Russia’s imperialism vs globalization

By John Lloyd
March 21, 2014

In the sanctions against Russia announced this week by the U.S. and the European Union we begin to see the outline of a titanic struggle. It is one between imperialism and globalization. The Western states have been reminded that imperialism is alive and well, even rampant, and threatens the vision for a more global world economy.

Will the anaconda strike again?

By John Lloyd
March 19, 2014

Ukraine is now a pile of dry straw, waiting for Vladimir Putin to decide whether he will douse it with gasoline and set it alight, or leave it dry and trembling in the wind.

The retreat of the Eastern partnership

By John Lloyd
March 12, 2014

The Russian bear must be left with meat after its early spring hunt. The hard part is: how much?

The coming Slav crash

By John Lloyd
March 7, 2014

Ukraine is not the only crisis to emerge from the former Soviet Union. It’s the most immediate and most immediately dangerous. But beyond the stunning images of boiling demonstrations in Crimea and eastern Ukraine, there is a less vivid but as potentially destabilizing danger growing greater by the week. It is the threat of a Slav crash.

The claims for Russian imperialism

By John Lloyd
March 4, 2014

The more or less liberal, democratic, capitalist countries that make up seven of the Group of Eight (G8) have condemned Russia and are discussing boycotting the June G8 meeting in Sochi. There is even talk of expelling Russia from the group.

In Ukraine, a choice of civilizations

By John Lloyd
October 16, 2013

KIEV — In 1993, the late Harvard political scientist Samuel Huntington proposed that “the principal conflicts of global politics will occur between nations and groups of different civilizations.” His theorythat the world was divided into potentially warring civilizations — and later, his book on the topic — have been denounced by legions of critics, mainly on the liberal side. But it had and has retained one group of unlikely fans: Russian nationalists.

The coming clash of civilizations over gay rights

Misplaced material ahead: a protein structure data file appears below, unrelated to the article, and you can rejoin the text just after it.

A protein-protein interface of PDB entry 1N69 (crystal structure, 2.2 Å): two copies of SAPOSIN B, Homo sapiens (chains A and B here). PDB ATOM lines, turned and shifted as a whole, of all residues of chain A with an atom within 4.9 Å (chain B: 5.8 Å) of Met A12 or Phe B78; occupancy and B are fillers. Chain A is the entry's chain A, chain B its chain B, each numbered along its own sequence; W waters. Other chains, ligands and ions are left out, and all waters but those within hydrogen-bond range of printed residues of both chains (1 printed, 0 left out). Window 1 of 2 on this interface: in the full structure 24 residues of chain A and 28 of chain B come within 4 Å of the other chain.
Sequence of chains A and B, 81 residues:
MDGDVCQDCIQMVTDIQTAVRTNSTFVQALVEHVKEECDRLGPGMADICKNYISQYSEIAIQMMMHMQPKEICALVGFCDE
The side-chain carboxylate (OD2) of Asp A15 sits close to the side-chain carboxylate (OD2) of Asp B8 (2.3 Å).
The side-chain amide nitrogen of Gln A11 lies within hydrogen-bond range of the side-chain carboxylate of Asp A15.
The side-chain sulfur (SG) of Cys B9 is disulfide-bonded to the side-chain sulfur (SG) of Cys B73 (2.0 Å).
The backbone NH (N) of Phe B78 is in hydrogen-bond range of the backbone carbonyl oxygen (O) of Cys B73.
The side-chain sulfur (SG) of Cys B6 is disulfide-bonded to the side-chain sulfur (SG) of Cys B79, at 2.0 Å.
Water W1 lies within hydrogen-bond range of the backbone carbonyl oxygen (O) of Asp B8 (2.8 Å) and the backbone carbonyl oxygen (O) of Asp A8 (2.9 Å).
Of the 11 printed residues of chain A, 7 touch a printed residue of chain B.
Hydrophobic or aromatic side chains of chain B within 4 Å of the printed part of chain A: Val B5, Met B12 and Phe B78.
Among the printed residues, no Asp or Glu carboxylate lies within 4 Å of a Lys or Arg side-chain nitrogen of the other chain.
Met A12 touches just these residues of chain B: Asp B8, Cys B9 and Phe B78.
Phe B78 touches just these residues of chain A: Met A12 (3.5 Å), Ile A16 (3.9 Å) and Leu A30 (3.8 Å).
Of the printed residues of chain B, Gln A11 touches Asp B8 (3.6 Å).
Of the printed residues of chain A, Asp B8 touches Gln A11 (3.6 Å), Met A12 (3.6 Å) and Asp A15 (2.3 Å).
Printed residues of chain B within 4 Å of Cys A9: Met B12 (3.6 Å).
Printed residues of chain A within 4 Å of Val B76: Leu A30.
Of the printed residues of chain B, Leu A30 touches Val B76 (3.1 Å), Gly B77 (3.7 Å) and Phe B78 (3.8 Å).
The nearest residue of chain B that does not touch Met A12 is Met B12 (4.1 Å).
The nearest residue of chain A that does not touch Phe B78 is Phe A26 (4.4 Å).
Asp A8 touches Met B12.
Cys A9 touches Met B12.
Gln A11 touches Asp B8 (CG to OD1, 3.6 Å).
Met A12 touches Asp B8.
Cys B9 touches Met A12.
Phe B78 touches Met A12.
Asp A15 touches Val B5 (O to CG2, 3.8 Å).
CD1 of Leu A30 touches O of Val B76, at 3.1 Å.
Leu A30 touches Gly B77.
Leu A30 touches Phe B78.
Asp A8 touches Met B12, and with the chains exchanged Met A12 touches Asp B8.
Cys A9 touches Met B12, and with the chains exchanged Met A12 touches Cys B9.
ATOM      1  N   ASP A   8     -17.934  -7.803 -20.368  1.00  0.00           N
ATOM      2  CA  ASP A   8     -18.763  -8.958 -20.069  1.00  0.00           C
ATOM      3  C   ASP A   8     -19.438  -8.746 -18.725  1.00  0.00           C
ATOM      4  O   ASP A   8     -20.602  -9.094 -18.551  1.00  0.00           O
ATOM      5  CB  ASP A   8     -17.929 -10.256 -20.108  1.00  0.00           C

By John Lloyd
August 12, 2013

Supporters of gay rights have been protesting in Western cities this past week, picketing in front of Russian embassies and consulates. They’re protesting the passing of a law in the Russian parliament that bans “homosexual propaganda” directed at under 18-year olds — which if interpreted strictly, bans all public demonstrations and much public and private discussion on the issue.

Where is Russia headed?

By John Lloyd
July 24, 2013

Masha Lipman, one of the great chroniclers of Russian politics, told a story at a conference I attended outside of Moscow earlier this week. It was about two scholars who, in a recent discussion about the history of Russia and the Soviet Union, fell into a savage argument. One saw the end of the Soviet Union as a tragedy, the other as a release from tyranny. So radical and bitter was the disagreement that they came to blows, an unheard of event in the generally decorous world of Russian academia. 

Russia’s reckoning

By John Lloyd
May 7, 2013

Russia is now in a hard, even dangerous, place. A series of shocks are coming, and it is not well placed to weather them. It has, to be sure, little debt: Vladimir Putin’s administration is proud that the state has borrowed little and has built up a multibillion-ruble national reserve fund. Yet even that is ending, and the basics of the economy are weak. The former Marxists among Russia’s ruling class will know that the economic base determines the political and social superstructure. It is not looking good for them.

Boris Berezovsky: An oligarch who lost his status

By John Lloyd
March 25, 2013

Among the initial wave of Russian oligarchs, Boris Berezovsky was the first among equals, and among the last.